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Improving a Whiskey Sour with a Designated Cocktail Syrup

In my Whiskey Sour experiment (and also in the taste of my last Whiskey Sours in the bar), I haven't
been fully convinced about the taste of the whiskey sours.

I did everything right: used quality bourbon, used proper ice, shook long enough, used fresh lemon...
yet the whiskey sour was slightly too lemony - it had enough alcohol, the right sweetness, the sourness - yet it was somewhat off. No - it was not somewhat off - let me rephrase it - I was not 100% satisfied with the results. It wasn't as good as the Whiskey Sour in front of my imaginary eye (or on my imaginary tastebuds).

Not that I tried a Whiskey Sour in another bar which has been better...

That sounds crazy to you? Welcome to my world...

The problem is that: as soon as I will change the ratios, the cocktail will also loose its balance... and to be honest, I don't really think, that solely tinkering with the ratios, will bring me anywhere...

I have been breaking down how to improve cocktails before on this blog. Look at every single ingredients and use the best suitable (that doesn't necessarily mean most expensive):

  • Bourbon: 
    • Yes for a proper Whiskey Sour, you need bourbon. Rye sour is not bad at all... but the sweetness and intensity of Bourbon works just better... there is a reason, why the Whiskey Sour is an evergreen and no other "sour" is overtaking it. 
    • You would need an intense Bourbon: best would be a bottle in Bond (about 50%) or similar stronger variation. My current favorites are Knob Creek (nutty, intense, cararmel'y, awesome), Elijah Craig (classic, classy, intense, typical bourbon aromas: vanilla, clove, hint of allspice, oak), Four Roses Small Batch (slightly fruitier, but also awesome, vanilla, cherry, spice).
    • It doesn't need to be a straight (barrel finish would be interesting) - but as most more unique Bourbons are only available in the US - you should be your own judge...
  • Lemon:
    • As much as I love the smell of Meyer Lemons, it just confuses the characteristics of the Whiskey Sour - try to stay classic.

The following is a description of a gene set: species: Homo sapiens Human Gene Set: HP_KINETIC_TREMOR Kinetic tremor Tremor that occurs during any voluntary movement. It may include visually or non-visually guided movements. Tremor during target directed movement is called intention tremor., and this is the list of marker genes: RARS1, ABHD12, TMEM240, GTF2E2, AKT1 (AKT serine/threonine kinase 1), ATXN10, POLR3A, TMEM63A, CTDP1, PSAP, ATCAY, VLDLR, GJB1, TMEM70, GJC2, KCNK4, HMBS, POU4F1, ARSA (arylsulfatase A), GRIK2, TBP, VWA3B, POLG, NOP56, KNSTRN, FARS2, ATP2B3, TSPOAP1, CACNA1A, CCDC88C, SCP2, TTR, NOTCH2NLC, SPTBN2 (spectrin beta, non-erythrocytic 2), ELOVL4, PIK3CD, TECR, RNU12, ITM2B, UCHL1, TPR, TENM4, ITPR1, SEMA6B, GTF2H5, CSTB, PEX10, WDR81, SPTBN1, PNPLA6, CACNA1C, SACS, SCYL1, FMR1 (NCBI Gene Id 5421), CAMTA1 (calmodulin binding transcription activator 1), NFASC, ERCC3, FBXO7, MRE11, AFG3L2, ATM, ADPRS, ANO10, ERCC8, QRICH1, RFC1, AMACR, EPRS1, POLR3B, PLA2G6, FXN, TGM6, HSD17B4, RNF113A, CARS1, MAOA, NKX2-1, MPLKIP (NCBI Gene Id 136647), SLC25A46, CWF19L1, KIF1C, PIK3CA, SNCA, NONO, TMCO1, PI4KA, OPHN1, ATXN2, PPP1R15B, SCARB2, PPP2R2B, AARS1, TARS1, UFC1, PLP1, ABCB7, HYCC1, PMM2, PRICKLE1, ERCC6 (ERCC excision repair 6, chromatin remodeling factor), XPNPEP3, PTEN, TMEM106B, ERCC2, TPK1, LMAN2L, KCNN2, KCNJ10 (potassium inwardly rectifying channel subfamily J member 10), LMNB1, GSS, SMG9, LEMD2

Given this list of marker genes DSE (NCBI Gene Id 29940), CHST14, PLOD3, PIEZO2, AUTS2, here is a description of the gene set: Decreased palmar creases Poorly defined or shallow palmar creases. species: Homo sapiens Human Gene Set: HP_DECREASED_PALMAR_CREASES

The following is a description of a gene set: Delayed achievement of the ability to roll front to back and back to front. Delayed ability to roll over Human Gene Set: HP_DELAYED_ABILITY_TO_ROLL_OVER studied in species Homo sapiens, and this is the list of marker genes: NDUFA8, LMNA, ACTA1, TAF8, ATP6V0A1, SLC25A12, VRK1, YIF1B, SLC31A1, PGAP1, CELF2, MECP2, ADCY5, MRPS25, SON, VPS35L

• Fresh lemon juice only - if pre-pressed - ensure, that it is not older than 8 hours (refrigerated). 
    • Be careful, not to get too much lemon oils from the peel into the juice/drink. Seriously, it doesn't seem to be a factor, but it certainly is. Lemon should give the sour its sourness and a slight fresh lemon'y edge - not a "lemon-drop aroma".
  • Ice:
    • Ensure that the ice cubes are full and that the ice doesn't carry a lot of surface water, which would over dilute the drink.
  • Rich syrup:
    • Yeah - should be rich - 2-to-1 ratio - which keeps the water (dilution) at bay.
    • White sugar (or at least light organic sugar) - no Demerara or other sugars.
    • And here - the real story starts...
As you can see - there is not much, what you could do with the Bourbon (the "flaw" of the Whiskey Sour was not, that the Bourbon was not right...) or the lemon... and it was for sure not the rich syrup. 

However while it is (at this stage?) difficult to procure some specific lemon-subspecies with lower lemon'iness. There seems a lot of opportunity to tinker with the syrup.

At this stage people are just using maple syrup, sugar or Demerara sugar instead of normal rich syrup. This is obviously also a way - but it will distract from the whiskey and ultimately make a different cocktail.

This new "opinionated-alchemist" concept (you have seen, what I did here?) is, to augment the typical aromas of Bourbon and make a syrup, which just "tingles" specific facets out of the distillate:

  • Vanilla - one of the most recognizable aromas in bourbon is vanilla - which derives directly out of the virgin heavily charred barrels. no other spirit has this bold aroma - not even rye. 
  • Caramel - this goes hand in hand with vanilla. It is the charred oak. And let's face it - a lot of people love Bourbons, which are just caramel'y. Especially when they are slightly older.
  • Dried fruits - these facets are less prominent. Yet especially dried apricot, peach and cherry aromas are often found. They just mustn't take over, as otherwise the spirit drifts into other categories (other oak aged distillates often also carry dried fruit aromas).
  • Baking spices - Off course - this is also often found in other spirits - however maybe even more than dried fruits, baking spices are making bourbons complex. you can find usually notes of nutmeg, cinnamon, clove, allspice aromas in rum. Again - it never should be too much, otherwise the aroma distracts and goes towards other spirits.
  • Nuts - similar to baking spices nuts are emphasizing on the aged oak character.
  • Dried coconut - this might surprise, but whiskey experts know, that there is always a hint of dried coconut in Bourbons - which derives also from the charred white oak barrels. Obviously the coconut mustn't be really noticeable - only a trace should be there.
As you can see, in theory it seems not especially difficult to replicate a syrup, which emphasizes on the characters of a Whiskey Sour.

The question though is, should the syrup be especially concocted for a specific Bourbon (or: is this even possible?) or should it be a generic Whiskey Sour Syrup?

To directly start with a base which has more X-flavor, I would start with a fermented rich syrup (based on Water-Kefir).

Furthermore - I will for sure add some citric acid to the syrup. It sounds slightly awkward, but it has a very important reason: you can reduce the lemon juice, without loosing sweet/sour balance. And as an additional benefit, the syrup would stay longer.

Now it is just for you to wait, until some experiments are conducted (and probably, I will sleep out my upcoming hangover...). So- stay tuned.


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